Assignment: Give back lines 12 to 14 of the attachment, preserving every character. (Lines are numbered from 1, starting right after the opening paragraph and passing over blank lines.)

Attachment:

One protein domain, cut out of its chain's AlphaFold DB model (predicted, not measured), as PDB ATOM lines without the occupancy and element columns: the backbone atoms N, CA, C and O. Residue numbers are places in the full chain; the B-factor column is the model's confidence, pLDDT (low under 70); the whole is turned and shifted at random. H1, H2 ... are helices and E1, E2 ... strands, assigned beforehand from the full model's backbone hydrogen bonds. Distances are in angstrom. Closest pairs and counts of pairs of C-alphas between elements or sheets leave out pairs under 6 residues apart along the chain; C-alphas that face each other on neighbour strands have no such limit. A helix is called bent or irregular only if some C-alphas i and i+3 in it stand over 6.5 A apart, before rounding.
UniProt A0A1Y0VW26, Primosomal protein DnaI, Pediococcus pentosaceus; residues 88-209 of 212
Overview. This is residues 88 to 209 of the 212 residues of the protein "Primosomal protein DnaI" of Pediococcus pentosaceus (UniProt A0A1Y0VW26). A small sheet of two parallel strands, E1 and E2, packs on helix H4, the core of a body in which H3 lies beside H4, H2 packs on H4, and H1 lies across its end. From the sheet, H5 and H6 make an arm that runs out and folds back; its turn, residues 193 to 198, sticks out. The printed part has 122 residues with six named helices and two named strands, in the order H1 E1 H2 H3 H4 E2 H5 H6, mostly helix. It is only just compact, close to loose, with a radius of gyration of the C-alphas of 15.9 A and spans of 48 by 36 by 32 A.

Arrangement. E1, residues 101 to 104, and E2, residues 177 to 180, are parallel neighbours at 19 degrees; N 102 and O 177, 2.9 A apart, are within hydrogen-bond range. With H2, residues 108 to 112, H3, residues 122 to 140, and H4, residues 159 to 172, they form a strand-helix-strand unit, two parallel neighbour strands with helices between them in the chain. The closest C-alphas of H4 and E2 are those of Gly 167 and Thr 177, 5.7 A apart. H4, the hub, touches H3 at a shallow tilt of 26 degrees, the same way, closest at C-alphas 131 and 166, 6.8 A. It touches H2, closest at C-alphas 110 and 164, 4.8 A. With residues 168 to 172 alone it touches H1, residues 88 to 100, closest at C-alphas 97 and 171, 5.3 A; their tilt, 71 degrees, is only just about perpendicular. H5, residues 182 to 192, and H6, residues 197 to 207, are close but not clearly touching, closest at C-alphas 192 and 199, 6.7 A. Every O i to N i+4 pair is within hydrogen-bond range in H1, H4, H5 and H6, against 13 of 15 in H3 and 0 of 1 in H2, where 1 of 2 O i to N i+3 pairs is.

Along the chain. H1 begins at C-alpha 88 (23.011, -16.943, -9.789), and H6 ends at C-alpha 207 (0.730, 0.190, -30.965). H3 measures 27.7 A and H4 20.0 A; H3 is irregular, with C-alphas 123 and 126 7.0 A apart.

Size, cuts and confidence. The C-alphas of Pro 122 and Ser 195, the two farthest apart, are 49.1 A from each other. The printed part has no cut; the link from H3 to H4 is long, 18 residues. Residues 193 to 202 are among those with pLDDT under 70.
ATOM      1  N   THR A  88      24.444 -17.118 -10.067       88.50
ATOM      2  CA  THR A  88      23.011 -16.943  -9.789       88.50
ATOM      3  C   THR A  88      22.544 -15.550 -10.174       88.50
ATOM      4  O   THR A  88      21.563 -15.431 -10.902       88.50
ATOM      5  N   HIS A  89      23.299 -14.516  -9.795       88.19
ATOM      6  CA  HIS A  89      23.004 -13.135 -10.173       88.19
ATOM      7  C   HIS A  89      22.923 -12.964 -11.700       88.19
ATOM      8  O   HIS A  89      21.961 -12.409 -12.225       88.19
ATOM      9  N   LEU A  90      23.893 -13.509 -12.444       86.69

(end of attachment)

ATOM      7  C   HIS A  89      22.923 -12.964 -11.700       88.19
ATOM      8  O   HIS A  89      21.961 -12.409 -12.225       88.19
ATOM      9  N   LEU A  90      23.893 -13.509 -12.444       86.69